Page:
So you want to teach abroad. Perhaps you’re already a licensed career teacher, looking for a new direction in your career. Or maybe you simply want to have an adventure while trying out the teaching profession for the first time.
Either way, a move abroad can seem quite daunting. Relocating to a new country is no small thing. So where do you start? How do you pull off “the great escape” and get to a new teaching job in a new country as safely, smoothly, and successfully as possible? Well, there are three main ways that people do this.
Using a recruiter
Prospective foreign teachers and the schools that hire them often face the same problem: a lack of knowledge about exactly how to get a teacher form country A to country B. This is where recruitment agencies come in. Recruiters have expertise in immigration processes and the logistics of international hiring and relocation.
Recruiters use this expertise to help foreign schools get in touch with teachers who want to go abroad. A recruitment firm can help you get job interviews and facilitate your hire and relocation… for a fee. Some recruiters charge this fee to the school that hires you. Other recruiters charge the fee to the hired teacher instead.
Although you may be willing to pay a fee for placement in a good job within a nation that intrigues you, it’s industry standard for recruiters to collect their fees from employers, not from job applicants. So be wary of recruiters who charge fees, especially particularly high ($500+) fees. Recruiters who place the financial burden on job hunters often engage in other questionable or fraudulent practices.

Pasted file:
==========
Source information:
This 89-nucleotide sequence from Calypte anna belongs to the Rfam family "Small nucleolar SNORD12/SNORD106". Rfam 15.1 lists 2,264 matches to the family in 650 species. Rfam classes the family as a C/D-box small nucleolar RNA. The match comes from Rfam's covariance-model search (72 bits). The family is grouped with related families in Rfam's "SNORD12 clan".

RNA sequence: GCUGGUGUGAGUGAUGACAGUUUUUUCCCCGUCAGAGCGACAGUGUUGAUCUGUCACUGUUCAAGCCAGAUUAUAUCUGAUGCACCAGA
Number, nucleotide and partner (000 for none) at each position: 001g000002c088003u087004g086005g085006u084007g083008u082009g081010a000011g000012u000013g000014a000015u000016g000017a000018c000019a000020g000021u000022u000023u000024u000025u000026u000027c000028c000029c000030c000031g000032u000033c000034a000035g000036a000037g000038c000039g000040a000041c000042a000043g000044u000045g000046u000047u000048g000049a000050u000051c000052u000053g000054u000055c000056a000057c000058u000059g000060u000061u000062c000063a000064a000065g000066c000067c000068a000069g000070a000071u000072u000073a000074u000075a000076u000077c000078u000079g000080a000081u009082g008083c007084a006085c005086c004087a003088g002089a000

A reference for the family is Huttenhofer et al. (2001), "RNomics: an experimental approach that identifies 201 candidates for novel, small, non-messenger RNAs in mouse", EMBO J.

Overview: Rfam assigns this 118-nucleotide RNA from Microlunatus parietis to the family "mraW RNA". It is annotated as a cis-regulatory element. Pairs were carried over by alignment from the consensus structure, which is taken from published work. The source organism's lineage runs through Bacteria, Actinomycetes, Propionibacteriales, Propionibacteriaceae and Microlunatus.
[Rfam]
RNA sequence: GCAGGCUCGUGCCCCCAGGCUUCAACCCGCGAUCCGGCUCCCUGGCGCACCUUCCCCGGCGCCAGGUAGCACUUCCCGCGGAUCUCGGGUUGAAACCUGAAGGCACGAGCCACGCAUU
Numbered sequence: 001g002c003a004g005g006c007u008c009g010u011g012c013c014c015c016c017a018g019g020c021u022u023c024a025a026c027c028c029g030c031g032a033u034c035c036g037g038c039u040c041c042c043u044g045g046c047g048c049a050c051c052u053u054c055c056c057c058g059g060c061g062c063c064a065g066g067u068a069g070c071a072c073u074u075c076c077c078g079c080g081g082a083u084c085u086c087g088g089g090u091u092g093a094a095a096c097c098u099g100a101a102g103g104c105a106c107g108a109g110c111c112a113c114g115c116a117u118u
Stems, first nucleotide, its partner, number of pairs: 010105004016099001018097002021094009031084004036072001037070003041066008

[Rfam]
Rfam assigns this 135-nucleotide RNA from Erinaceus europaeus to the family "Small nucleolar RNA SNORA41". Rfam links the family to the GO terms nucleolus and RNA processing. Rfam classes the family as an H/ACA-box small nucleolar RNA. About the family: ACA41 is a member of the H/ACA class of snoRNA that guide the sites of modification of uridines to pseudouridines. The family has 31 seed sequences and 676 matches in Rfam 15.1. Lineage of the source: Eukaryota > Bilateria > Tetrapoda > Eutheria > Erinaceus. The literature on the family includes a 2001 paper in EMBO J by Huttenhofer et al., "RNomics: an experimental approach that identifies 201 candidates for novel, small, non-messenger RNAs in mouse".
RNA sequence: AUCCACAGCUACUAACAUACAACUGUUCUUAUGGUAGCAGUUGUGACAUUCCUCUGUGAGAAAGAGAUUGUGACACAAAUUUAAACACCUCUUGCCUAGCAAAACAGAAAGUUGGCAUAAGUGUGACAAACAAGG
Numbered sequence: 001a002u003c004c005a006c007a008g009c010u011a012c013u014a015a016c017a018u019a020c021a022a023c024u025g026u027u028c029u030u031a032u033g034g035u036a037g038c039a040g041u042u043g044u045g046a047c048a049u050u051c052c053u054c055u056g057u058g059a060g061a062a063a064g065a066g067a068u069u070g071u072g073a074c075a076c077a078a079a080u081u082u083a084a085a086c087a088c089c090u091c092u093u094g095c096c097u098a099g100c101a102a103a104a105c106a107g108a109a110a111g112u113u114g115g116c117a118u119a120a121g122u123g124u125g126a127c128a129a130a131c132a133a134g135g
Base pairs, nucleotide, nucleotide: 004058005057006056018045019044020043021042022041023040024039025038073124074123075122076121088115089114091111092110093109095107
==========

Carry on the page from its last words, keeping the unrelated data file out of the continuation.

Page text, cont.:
Recruiters are easy to find. Web-based ESL job lists are dominated by ads from recruiters, and many large overseas recruitment companies have their own websites. Some companies (such as Footprints Recruiting) are multinational while others (such as Access South Korea Now) place teachers in just one country or region.
Contacting schools directly
Recruitment can take a lot of the headaches, hassle, and personal research out of your job hunt… and your employer’s search for a teacher like you. But there is a downside to recruitment—teacher recruitment agencies create a certain degree of separation between applicants and schools, minimizing communication between you and your future employer during the hiring process.
As a result, getting a job through recruitment increases the risk of a poor match between teacher and school. This can lead to a very unsatisfying experience for both the teacher and the school administration for the duration of the teaching contract. Sometimes all parties involved are in for a long unpleasant ordeal, as recruitment-based teaching contracts usually last from one to three years.
Because of this, a lot of aspiring overseas teachers prefer to make direct personal contact with the schools they might apply to. There are several ways to do this. Online job boards are one way, although online overseas teaching job lists tend to focus on ESL, and again tend to be dominated by recruiters rather than individual schools.
To talk directly to foreign schools that offer non-ESL subject-area teaching jobs for certified teachers, you can comb very carefully through ESL boards (which contain some direct-hire non-ESL international teaching jobs), or you can subscribe to pay sites that specialize in international school job listings, such as Joy Jobs or Tie Online.
There are offline “real world” options for direct contact with foreign schools as well. You can attend international school hiring fairs. One of the largest ones in the US is held annually in Iowa and there are others elsewhere.
You may also simply book a flight to the country you want to teach in, and start knocking on the doors of schools once you arrive. In “off the beaten path” countries such as Cambodia ore Peru, sometimes showing up in person is the best or only way to get gainful local teaching employment. Public listings of foreign schools can help you know where to go in such an in-person job hunt. One really great listing for Latin American countries is the LA Joblist. This list is free, while other listings can cost money.